All human progress – and stock market gains – boil down to increases in productivity. While sounding a bit dramatic, if you look through history, you’ll see incredibly consistent correlation between productivity breakthroughs (ie. the industrial revolution, the internet) and bursts of prosperity.
Legendary hedge fund manager and technology guru Andy Kessler used this technique to make a fortune for himself and investors a decade ago. Always on the hunt for the next big thing in productivity, Kessler now sees videogames as being on the leading edge of progress today.
This fall, the Chinese National University of Defense Technology announced that it had created the world’s fastest supercomputer, Tianhe-1A, which clocks in at 2.5 petaflops (or 2,500 trillion operations) per second. This is the shape of the world to come—but not in the way you might think.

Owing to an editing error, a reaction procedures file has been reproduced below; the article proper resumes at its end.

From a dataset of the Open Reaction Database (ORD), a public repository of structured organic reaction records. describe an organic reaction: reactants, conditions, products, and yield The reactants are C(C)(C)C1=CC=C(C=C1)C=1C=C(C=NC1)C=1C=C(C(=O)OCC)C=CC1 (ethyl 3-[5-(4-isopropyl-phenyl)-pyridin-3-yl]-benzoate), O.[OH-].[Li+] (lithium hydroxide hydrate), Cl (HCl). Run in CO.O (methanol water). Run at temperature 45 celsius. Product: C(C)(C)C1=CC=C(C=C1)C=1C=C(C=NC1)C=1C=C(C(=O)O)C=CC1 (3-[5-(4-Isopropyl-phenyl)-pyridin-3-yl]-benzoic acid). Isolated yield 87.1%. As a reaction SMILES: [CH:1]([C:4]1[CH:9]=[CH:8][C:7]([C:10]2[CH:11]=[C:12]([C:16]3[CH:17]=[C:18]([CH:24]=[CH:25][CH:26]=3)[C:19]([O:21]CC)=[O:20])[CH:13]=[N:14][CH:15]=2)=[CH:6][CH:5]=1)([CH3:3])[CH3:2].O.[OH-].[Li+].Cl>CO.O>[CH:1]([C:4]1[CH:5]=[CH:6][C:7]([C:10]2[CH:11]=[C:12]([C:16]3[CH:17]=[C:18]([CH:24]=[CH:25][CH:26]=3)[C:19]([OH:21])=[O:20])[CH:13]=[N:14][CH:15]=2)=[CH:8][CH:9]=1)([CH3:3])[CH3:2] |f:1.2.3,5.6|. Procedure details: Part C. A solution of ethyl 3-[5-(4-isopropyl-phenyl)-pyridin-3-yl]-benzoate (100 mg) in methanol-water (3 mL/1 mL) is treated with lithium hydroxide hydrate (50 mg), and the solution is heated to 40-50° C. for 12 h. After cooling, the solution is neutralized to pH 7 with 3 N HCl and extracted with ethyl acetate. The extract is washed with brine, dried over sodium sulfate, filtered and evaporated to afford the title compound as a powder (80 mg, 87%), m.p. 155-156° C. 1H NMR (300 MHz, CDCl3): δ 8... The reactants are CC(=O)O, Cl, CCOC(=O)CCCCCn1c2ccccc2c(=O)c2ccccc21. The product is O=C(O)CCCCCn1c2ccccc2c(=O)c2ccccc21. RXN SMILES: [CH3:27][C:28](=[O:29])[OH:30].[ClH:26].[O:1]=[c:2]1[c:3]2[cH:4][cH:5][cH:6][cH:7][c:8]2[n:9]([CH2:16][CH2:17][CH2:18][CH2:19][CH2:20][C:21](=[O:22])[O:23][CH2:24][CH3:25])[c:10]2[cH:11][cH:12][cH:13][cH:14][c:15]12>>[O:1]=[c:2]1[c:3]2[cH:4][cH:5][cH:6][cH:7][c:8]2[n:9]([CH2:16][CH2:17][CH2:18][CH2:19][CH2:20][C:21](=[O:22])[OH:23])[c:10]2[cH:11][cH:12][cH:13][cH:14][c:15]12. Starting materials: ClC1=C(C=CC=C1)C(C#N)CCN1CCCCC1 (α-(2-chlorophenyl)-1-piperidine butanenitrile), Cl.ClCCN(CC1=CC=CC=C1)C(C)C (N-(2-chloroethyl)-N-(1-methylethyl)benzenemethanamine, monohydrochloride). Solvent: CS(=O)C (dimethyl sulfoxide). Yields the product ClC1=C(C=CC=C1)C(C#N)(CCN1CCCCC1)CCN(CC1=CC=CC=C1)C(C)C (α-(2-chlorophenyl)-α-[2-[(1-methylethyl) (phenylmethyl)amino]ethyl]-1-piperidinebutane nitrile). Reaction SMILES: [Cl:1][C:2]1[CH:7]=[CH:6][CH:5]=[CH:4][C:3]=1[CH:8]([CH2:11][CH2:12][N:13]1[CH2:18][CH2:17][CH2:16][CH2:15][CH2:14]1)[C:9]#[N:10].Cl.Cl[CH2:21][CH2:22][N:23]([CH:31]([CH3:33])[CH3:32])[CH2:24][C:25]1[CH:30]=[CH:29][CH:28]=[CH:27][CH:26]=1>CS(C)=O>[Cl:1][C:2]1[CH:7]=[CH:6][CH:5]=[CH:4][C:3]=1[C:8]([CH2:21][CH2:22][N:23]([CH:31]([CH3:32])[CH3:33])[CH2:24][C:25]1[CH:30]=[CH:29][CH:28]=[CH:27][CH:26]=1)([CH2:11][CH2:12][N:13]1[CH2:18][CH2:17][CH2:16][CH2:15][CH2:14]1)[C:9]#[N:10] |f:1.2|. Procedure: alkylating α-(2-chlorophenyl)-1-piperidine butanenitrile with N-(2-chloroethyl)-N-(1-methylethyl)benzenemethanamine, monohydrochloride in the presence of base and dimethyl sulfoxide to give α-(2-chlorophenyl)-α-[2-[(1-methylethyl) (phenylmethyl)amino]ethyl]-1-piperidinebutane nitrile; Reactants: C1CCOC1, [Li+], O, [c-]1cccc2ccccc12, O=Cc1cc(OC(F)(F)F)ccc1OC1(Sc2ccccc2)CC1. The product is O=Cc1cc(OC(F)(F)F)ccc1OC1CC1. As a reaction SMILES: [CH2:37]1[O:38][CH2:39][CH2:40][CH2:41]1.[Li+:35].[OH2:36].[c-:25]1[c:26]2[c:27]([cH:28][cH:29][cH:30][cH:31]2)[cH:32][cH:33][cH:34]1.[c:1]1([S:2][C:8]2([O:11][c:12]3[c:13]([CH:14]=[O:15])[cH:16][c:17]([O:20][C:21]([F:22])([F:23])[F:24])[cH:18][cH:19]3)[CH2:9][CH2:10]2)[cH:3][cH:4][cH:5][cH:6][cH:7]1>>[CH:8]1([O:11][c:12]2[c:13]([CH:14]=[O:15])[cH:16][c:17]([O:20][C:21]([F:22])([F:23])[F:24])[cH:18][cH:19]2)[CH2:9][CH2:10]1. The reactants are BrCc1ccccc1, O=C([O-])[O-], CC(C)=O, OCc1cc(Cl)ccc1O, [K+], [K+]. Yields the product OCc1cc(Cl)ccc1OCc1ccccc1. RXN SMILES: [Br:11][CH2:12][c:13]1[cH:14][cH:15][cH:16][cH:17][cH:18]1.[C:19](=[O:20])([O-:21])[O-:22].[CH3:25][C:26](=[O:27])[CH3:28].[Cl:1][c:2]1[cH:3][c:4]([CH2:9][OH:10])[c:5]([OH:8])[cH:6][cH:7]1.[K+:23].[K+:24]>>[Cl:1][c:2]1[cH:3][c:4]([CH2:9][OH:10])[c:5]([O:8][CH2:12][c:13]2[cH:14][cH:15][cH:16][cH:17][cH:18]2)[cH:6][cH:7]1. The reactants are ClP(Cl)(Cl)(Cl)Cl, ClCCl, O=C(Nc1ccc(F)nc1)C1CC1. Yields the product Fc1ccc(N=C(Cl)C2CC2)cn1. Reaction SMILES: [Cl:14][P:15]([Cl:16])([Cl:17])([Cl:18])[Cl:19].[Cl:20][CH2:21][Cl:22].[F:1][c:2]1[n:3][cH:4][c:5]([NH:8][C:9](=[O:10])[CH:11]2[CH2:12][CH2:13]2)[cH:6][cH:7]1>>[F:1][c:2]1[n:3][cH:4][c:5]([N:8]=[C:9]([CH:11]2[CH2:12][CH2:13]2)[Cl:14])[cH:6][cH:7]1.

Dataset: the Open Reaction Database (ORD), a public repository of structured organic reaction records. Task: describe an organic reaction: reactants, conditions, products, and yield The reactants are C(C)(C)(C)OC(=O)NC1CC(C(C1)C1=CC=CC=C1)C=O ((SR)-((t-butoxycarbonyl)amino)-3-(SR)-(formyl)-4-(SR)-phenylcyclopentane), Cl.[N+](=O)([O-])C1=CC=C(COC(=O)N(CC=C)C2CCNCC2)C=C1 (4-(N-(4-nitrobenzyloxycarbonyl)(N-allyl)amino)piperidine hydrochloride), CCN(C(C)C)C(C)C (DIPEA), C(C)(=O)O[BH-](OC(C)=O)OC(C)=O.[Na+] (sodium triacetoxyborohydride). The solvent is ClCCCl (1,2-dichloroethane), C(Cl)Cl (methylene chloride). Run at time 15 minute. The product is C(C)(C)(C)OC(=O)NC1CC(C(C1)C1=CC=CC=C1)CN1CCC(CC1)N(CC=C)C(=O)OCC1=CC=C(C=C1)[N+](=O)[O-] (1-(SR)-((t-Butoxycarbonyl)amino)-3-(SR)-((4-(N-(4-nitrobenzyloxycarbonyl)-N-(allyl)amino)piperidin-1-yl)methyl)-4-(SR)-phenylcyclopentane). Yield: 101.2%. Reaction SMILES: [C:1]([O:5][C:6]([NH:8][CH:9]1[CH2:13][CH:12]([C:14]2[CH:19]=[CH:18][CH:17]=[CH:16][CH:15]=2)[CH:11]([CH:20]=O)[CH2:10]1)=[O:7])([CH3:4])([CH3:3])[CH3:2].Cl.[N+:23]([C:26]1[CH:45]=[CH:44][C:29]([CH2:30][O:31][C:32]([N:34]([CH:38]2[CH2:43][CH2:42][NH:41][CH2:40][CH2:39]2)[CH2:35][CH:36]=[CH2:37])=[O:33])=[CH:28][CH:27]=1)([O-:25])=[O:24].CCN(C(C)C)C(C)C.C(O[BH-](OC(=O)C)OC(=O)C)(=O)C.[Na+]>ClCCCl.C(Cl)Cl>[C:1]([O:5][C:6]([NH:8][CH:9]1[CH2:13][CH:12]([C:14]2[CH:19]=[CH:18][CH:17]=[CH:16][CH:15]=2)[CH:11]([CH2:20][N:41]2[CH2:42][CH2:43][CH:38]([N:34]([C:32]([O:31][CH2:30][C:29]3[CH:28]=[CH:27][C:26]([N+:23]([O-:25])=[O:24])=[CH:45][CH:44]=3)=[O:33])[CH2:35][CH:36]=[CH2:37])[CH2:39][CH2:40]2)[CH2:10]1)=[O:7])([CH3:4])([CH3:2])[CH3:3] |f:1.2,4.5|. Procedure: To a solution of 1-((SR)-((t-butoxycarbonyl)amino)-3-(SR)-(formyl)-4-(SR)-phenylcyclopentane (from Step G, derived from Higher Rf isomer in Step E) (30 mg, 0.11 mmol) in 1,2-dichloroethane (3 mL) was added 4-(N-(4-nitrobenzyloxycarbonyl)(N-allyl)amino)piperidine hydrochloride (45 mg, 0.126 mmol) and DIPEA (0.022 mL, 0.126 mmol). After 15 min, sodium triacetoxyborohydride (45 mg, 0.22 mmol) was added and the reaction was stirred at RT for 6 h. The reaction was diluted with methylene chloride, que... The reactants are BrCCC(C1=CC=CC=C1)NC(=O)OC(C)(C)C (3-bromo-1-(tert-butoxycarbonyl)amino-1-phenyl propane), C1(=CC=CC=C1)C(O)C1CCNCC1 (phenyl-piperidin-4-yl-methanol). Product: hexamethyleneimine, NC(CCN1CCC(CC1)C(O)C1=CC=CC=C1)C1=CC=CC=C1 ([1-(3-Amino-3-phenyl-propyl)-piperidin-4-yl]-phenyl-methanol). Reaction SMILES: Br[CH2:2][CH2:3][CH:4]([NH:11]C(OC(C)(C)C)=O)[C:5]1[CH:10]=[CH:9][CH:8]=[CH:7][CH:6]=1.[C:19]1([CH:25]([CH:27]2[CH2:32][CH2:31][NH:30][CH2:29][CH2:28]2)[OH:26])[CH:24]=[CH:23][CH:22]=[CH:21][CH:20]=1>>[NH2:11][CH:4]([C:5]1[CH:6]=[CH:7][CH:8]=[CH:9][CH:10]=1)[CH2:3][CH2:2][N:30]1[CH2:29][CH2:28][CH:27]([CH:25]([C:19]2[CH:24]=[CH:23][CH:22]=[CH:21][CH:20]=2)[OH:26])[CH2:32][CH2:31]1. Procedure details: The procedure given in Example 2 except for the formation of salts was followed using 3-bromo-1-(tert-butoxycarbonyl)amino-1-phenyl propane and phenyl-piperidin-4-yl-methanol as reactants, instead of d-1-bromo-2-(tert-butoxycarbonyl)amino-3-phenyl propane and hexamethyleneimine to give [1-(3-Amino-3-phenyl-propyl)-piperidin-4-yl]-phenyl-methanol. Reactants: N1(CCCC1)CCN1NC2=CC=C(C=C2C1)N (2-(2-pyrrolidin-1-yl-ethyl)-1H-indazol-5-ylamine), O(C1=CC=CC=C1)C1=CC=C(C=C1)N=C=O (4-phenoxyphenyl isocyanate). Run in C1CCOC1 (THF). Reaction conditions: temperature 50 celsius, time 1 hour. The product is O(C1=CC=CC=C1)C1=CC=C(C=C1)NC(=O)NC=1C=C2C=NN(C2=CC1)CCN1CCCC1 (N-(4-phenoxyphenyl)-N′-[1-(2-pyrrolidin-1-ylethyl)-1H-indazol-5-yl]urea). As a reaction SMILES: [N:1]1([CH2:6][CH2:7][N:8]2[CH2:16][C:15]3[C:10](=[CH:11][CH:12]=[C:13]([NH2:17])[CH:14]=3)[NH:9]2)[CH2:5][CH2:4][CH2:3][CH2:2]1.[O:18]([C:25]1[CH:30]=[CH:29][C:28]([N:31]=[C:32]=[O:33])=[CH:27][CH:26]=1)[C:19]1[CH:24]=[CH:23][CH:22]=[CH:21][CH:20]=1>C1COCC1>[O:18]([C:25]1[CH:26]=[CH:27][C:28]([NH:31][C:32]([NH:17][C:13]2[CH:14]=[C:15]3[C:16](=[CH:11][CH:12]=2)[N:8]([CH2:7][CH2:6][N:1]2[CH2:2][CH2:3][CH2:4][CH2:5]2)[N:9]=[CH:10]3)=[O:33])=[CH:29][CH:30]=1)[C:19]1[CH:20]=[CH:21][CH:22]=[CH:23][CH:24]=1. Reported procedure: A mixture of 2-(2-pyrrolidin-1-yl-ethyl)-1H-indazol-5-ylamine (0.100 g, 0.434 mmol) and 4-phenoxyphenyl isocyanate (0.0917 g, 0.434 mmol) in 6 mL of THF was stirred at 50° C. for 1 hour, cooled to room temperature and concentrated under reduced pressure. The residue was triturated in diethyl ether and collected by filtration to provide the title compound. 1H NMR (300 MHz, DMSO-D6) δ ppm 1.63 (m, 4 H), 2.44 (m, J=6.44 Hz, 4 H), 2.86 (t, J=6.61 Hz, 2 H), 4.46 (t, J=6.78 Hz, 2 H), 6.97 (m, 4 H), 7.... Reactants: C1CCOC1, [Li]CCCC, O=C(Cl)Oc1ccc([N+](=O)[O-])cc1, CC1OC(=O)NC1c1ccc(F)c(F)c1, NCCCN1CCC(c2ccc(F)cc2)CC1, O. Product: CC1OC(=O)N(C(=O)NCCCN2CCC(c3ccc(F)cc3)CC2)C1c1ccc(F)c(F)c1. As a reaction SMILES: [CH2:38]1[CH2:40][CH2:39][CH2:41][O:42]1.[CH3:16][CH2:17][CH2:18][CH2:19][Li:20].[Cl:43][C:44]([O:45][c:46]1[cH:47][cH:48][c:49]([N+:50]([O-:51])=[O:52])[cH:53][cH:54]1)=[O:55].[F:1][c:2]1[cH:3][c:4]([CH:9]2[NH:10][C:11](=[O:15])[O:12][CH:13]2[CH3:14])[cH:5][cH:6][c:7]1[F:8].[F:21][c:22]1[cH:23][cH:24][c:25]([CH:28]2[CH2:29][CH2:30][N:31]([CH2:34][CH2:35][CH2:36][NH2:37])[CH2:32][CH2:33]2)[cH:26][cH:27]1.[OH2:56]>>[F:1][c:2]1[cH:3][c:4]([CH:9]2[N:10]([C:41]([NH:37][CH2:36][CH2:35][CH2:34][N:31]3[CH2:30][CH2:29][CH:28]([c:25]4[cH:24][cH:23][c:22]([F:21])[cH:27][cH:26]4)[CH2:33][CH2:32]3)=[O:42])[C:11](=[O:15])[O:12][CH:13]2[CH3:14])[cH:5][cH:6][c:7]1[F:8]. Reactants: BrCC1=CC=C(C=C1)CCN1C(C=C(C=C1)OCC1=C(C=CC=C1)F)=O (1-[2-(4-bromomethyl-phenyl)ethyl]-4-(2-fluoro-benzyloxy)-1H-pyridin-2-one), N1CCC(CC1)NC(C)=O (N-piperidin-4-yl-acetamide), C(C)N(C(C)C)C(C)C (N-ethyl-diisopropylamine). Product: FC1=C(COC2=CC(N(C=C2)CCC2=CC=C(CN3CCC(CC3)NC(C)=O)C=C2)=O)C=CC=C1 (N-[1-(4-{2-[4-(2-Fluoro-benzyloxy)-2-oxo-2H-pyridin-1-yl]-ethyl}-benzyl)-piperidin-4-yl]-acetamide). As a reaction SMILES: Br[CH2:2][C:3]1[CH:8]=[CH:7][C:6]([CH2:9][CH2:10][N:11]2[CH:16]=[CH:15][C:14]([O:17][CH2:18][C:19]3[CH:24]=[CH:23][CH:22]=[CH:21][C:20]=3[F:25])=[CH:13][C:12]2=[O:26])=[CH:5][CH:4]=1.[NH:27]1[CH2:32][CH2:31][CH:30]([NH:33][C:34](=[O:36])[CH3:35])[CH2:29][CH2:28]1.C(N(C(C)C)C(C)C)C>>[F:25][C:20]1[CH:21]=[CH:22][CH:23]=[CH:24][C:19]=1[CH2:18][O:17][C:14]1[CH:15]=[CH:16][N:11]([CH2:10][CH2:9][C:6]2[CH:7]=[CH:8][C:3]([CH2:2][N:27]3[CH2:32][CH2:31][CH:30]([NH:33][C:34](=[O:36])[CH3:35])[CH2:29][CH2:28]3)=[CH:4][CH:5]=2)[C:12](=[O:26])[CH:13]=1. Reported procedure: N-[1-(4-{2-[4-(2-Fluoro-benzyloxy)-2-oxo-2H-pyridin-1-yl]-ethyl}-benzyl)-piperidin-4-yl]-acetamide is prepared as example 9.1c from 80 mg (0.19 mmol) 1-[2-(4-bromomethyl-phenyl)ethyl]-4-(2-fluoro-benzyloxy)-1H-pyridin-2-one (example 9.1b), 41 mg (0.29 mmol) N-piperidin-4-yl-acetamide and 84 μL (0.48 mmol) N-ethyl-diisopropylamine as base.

Powering the Tianhe-1A are some three million processing cores from Nvidia, the Silicon Valley company that has sold hundreds of millions of graphics chips for videogames. That’s right—every time someone fires up a videogame like Call of Duty or World of Warcraft, the state of the art in technology advances. Hug a geek today.
You can read Kessler’s full WSJ op-ed here – where he tells you why the military and central government no longer drives innovation (hint: capital formation is decentralized).
A couple of months ago, I had the privilege to get on the horn with Kessler and get his latest thoughts on technology trends, entrepreneurship, and investing over the next 5 to 10 years. You can catch that interview here.
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